Character Assessment

Character Assessment
Adolescence is a time in which teenagers physically, intellectually, and emotionally become
more adult-like (Feldman, 2011). Erikson, Marcia, and Gilligan all have models that
describe their theories of identity development. Think of a teenage character you are
familiar with from a book or TV show and the issues he/she faced as they explored the
questions, “Who am I?” and “Where Do I Fit In?”. Examples to use might include the
characters from Harry Potter; Glee; or That 70s Show; Bethany Hamilton, (the main
character in Soul Surfer); Tom Sawyer, Elizabeth Bennet, or a character
PSY 3150, Developmental Psychology 6
you are familiar with. Use one of the above models and describe how this character came to
terms with their self-concept and self-esteem. Make sure to identify your character and
give a brief background about him/her. Use specific examples about the character to
support your ideas. Identify and describe any other issues this character faced that have
been discussed in Unit V. Your assessment of the character you choose should be two to
three pages using APA format. Make sure to cite the reference(s) you use.

Character Assessment

Introduction
From a sociological perspective, adolescence can be described as the period during which an
individual transitions from childhood to adulthood and this is often confined between the ages of
11 and 20 years. According to Feldman et al (2011), this decade will tend to encompass three
stages of adolescence. The first of these stages is early adolescence which goes until age 14. The
next stage is middle adolescence which falls between the ages of 14 and 18. The third and final
stage is known as late adolescence which is between age 18 and 20. The development of
adolescents through this stages is not however cast in stone as other variables also have a
profound effect on the process. These variables are biological factors as well as the socialization
the individual teenager is exposed to.

To illustrate this process, a fictional teenage character ‘Harry Potter’ of the JK Rowlings’series
of books “The Harry Potter Series” will be analyzed. The reason why this character is being
analyzed is because the depiction of this role takes a comprehensive look at his life, experiences
and personality from the time he is a child until he becomes an adult. Harry is an orphaned child
who was left at an early age in the care of his relatives who treat him poorly. He is however a
wizard and the fact that he survived an attack by Lord Voldermot makes him easily attract
trouble to not just himself but also those he loves. With a limited number of adults who he can
look up to, Harry is often left to his own devices as he tries to survive the cruel existence that is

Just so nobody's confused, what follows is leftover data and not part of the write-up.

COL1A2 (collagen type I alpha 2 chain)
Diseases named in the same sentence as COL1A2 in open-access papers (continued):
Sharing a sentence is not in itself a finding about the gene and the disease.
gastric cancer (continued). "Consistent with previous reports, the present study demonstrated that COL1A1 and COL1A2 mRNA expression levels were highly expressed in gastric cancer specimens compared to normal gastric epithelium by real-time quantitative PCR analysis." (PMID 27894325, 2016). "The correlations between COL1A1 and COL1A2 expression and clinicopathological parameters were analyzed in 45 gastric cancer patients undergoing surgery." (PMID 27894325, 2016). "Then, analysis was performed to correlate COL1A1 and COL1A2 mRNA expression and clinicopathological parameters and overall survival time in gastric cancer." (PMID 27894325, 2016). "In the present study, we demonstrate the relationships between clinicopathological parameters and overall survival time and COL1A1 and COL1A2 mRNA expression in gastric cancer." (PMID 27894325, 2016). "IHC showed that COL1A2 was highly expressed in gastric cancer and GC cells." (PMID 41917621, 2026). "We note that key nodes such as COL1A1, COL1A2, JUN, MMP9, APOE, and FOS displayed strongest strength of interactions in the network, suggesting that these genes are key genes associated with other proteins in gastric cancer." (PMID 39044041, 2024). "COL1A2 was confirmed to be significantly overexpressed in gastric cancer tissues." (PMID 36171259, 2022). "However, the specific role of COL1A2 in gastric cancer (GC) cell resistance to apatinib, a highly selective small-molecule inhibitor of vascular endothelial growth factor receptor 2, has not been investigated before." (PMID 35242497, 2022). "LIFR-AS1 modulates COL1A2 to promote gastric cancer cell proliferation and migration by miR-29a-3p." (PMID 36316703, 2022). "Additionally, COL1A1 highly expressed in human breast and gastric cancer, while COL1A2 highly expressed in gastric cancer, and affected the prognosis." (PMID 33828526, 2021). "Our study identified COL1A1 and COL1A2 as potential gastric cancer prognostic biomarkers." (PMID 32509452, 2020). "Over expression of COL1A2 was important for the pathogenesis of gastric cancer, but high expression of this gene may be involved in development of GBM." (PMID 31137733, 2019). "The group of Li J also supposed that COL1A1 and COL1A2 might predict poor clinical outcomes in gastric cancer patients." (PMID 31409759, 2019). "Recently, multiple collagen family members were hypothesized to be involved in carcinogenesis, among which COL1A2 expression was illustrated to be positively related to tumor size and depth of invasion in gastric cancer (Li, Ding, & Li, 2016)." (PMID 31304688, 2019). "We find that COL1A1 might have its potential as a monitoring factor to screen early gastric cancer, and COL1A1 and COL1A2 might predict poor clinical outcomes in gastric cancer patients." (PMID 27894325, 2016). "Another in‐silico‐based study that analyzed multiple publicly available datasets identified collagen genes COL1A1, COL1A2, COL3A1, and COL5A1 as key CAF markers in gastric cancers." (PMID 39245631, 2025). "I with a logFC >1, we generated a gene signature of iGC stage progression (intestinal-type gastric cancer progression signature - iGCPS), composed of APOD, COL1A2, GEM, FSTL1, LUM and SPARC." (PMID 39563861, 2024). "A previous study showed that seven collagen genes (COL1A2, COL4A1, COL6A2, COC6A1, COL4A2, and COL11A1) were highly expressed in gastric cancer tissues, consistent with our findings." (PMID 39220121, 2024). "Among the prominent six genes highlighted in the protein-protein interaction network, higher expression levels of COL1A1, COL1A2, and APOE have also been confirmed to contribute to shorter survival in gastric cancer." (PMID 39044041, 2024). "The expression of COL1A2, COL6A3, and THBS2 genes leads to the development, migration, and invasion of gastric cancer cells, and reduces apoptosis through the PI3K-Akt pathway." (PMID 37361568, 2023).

his life.
Harry’s transition into adolescence is similar to that of a teenager who is forced to take up heavy
responsibilities at an early age. This is because it quickly dawns on him that he is alone in this
world. As a result of this, Harry’s moral compass is largely guided by what he believes is right or
wrong. While other teenagers his age may still be enjoying their childhood, Harry has to take up
a variety of challenges. This leads him to have a range of leadership qualities which make him
quite influential among his friends Ron and Hermione.
Feldman et al (2011) also point out the fact that adults will tend to treat adolescents as people
who se actions exist on one of the two extremes. Harry’s foster family for instance only see the
worst in him and as a result they judge him very harshly. Hagrid,a teacher at Hogwarts and
Harry’s friend tends to see his immense potential and capacity to overcome the odds stacked
against him. Hagrid’s view of Harry is clearly seen when the teenager is forced to combats forces
that are well beyond the capacity of some of the more experienced Wizards in Hogwarts.

Harry’s lack of concern for his own safety and that of others is another indication of the
adolescent development process. This leads him to occasionally break the rules that wizardry
students are meant to abide by. This is seen when he invokes the ‘Patronas spell’ to protect
himself and his friends from a group of bullies. This shows his initiative in taking responsibility
and risks despite the fact that it landed him in trouble. This is a clear example of his transition
from childhood to adulthood. He not only took responsibility but also bore the consequences of
his actions.

References
Feldman, S. S., & Elliott, G. R. (Eds.). (2011). At the threshold: The developing adolescent.
Harvard University Press.

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